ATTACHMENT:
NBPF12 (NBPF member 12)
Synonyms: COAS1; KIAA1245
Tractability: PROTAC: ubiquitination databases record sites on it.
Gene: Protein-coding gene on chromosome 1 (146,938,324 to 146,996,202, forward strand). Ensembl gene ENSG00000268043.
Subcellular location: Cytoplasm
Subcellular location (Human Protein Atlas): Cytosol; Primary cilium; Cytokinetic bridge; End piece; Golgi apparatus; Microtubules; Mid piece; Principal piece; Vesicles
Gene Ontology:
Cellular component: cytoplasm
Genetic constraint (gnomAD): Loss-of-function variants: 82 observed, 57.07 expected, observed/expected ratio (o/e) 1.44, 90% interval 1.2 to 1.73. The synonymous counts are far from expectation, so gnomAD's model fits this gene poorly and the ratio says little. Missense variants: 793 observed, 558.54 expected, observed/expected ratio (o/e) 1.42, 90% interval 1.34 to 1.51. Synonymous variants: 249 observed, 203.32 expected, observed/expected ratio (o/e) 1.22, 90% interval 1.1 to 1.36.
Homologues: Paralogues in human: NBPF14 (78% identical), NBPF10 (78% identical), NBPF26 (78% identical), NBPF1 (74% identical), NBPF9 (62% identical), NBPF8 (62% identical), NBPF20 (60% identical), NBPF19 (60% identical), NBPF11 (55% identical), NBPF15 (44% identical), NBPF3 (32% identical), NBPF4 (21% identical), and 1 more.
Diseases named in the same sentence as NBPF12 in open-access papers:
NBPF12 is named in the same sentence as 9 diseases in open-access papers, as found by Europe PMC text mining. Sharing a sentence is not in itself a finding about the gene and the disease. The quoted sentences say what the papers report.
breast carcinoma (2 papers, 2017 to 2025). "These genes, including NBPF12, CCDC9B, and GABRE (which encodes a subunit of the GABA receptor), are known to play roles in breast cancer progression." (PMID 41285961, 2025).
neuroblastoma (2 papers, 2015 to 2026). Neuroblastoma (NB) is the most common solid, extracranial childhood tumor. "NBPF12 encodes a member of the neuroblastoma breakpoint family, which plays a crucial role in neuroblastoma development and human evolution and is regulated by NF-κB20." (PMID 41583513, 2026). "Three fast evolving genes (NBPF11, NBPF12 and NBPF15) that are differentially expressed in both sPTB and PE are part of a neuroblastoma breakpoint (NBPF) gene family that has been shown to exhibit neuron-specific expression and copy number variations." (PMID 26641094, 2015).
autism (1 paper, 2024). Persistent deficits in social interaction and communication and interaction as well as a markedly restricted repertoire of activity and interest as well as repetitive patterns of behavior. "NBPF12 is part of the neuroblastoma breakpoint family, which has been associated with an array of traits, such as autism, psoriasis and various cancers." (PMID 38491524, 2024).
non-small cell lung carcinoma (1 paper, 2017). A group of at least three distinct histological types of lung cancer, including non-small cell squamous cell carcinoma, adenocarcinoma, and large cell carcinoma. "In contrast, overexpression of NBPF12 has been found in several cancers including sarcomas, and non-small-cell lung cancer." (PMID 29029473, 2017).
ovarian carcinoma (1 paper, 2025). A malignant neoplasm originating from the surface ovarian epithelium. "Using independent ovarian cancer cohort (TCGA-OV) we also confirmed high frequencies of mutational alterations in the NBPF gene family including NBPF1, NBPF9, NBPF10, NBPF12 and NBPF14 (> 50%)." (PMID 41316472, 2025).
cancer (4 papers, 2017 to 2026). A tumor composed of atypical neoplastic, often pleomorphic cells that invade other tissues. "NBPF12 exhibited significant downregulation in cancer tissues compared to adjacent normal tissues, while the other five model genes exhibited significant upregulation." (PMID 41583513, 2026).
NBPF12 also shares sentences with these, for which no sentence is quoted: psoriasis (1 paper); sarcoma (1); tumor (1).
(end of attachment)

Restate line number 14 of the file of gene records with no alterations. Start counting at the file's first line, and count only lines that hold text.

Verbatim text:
neuroblastoma (2 papers, 2015 to 2026). Neuroblastoma (NB) is the most common solid, extracranial childhood tumor. "NBPF12 encodes a member of the neuroblastoma breakpoint family, which plays a crucial role in neuroblastoma development and human evolution and is regulated by NF-κB20." (PMID 41583513, 2026). "Three fast evolving genes (NBPF11, NBPF12 and NBPF15) that are differentially expressed in both sPTB and PE are part of a neuroblastoma breakpoint (NBPF) gene family that has been shown to exhibit neuron-specific expression and copy number variations." (PMID 26641094, 2015).